Had the opportunity to participate in a panel on industrial real estate this month at a national commercial conference. I was taken aback by a broker and fellow panel member that truly believed that rising interest rates would not result in a corresponding increase in capitalization rates. The panelist’s denial of a likely increase in capitalization rates was reminiscent of the mass of people at the peak of the housing bubble that truly believed that home values would never decline. I created an Axiom for these people:
There is No Law of Real Estate That Says Values Will Never Go Down. It’s a question of when property values will decline, not if.
Fundamental to the income approach to value in the appraisal process is the infamous IRV formula:
As capitalization rates rise, value decline assuming that all other factors remain the same, and vice versa. For my attorney friends, fellow economists and speakers of Latin, the term is ceteris paribus. Overlooked, however, is that interest rates increase when either or both inflation rises or the demand for capital increases due to growing economic activity. Under both of these, rents typically escalate, assuming that supply is not outpacing demand. Thus, increasing capitalization rates do not necessarily equate to declining property values. Value is a function of both the capitalization rate and net operating income.
So what is the relationship of commercial capitalization rates and 10-year constant maturity Treasury Bonds? The following graph shows the quarterly commercial capitalization rates for the U.S. for all commercial property types (from Real Capital Analytics) and corresponding 10-year Treasury rates. There are two differing estimates of quarterly Treasury rates. The first uses the rate the market closed at on the last day of the month. The second does an average for the quarter of the daily closing rates. Both are included in the following graph, with little variability between the two. For analytical purposes, the quarter-end yield was selected (the black line).
When examining the spread between commercial capitalization rates and 10-year Treasury bonds, the following metrics were calculated:
There is a relationship between capitalization rates and 10-year Treasury bonds that is positive and statistically significant. The following table shows the correlations for both the parametric Pearson’s Product Moment Correlation Coefficient and the nonparametric Spearson’s Rank Correlation Coefficient, along with the respective P-Values.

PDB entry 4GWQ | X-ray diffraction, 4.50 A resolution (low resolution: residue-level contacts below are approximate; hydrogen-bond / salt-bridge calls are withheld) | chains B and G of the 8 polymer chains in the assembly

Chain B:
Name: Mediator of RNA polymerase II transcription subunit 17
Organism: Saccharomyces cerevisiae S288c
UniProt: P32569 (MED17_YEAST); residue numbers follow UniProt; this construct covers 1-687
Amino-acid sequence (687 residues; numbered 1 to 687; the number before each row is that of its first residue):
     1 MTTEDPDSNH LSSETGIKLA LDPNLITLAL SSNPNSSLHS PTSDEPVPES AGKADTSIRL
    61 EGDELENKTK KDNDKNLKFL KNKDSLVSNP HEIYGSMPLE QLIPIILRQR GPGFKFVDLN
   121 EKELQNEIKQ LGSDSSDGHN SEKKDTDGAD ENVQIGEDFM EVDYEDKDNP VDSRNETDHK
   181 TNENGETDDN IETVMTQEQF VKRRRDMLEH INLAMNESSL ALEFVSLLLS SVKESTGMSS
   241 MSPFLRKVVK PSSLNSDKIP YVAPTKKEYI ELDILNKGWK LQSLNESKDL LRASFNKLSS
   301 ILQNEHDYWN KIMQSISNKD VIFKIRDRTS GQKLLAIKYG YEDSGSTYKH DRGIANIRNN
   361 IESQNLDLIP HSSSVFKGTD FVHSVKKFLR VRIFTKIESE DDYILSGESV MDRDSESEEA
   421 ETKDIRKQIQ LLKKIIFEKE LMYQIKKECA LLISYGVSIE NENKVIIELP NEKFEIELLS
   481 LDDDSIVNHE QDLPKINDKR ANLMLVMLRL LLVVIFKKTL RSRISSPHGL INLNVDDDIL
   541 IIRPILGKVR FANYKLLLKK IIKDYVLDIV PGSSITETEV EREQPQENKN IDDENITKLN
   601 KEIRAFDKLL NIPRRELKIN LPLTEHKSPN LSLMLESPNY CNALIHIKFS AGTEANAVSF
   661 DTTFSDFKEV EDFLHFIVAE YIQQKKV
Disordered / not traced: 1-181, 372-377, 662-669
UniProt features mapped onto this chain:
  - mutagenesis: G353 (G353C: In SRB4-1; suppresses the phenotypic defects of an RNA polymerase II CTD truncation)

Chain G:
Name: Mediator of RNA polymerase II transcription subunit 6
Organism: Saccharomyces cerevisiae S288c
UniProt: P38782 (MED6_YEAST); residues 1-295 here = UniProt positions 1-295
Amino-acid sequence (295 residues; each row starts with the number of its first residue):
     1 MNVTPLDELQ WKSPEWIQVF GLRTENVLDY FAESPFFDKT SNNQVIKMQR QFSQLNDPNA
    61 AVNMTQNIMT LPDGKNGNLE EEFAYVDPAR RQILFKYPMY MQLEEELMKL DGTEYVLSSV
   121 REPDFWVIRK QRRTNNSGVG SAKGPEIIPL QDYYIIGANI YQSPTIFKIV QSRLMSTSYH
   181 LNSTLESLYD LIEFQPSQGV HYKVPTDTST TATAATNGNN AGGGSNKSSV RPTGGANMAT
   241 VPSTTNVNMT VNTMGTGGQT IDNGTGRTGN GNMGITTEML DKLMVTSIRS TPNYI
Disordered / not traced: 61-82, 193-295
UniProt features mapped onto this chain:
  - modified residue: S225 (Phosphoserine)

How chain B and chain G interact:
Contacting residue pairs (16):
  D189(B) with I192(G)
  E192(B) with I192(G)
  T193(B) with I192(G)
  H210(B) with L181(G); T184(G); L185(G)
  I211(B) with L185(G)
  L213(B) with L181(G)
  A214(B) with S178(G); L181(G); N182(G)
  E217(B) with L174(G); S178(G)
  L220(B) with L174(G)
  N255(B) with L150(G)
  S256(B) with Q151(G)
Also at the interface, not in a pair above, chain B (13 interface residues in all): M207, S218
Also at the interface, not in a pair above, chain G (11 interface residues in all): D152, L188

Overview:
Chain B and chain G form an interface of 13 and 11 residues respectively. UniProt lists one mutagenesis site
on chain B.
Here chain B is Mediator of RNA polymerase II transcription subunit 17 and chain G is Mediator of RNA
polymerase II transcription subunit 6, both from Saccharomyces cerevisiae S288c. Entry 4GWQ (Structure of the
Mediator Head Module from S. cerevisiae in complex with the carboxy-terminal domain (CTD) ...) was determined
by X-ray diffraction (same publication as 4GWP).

How much of the variability within capitalization rates is a function of interest rates? While there is no doubt a statistically significant positive relationship between cap rates and 10-year Treasury Bonds, much of variability in cap rates over time cannot be explained just by knowing interest rates. From a modeling perspective, 10-year Treasuries account for approximately 30 percent of all the variability in capitalization rates.
Since many commercial transactions take up to a year to close, perhaps more important than the 10-year Treasury rate at the time of closing is what the Treasury yield was across that time period. The graph below has the same capitalization rates but with the 10-year Treasury now shown as the trailing four quarter – trailing 12-month (TTM) – moving average.
Following are the related metrics under the TTM (less-variable) 10-Treasury yields:
The current spread between the capitalization rate and the TTM 10-year Treasury is 458 basis points. This implies that, compared to the mean and median spreads, current capitalization rates are from 53 to 84 basis points lower than normal. My expectation is that capitalization rates will increase. To move to what has been the norm, cap rates would increase from the current 6.19 percent to a range from 6.73 to 7.02 percent. To maintain current values under this assumption, however, requires net operating income to increase in a range from 8.5 to 13 percent. I do not anticipate that large of a rental increase to occur, however, under current market conditions. This implies that values will be under pressure.
In some commercial transactions underway today scheduled to close by year-end, buyers have renegotiated a lower price due to the increase in interest rates. Offsetting this somewhat, however, is the expectation that under a Trump presidency, the 3.8 percent Net Investment Tax put in place to help fund Obamacare (effectively an increase to the capital gains tax) will be repealed.
In the future, other factors will be examined for potential explanation of the variability in cap rates including:
- Alternative Investment Returns (S&P500, Nasdaq, Commodities, Oil)
- Prior and Current Real Estate Returns
- CommerInflation Rates (though this is redundant somewhat to interest rates)
The bottom line is that there is a positive, statistically significant relationship between capitalization rates and 10-year Treasuries. Compared to rates since 2001, current capitalization rates are 53 to 84 basis points lower than normal. My expectation is for an increase in capitalization rates from current levels even if interest rates do not rise further.
If you have any other suggested factors to include in a model for capitalization rates, please email back.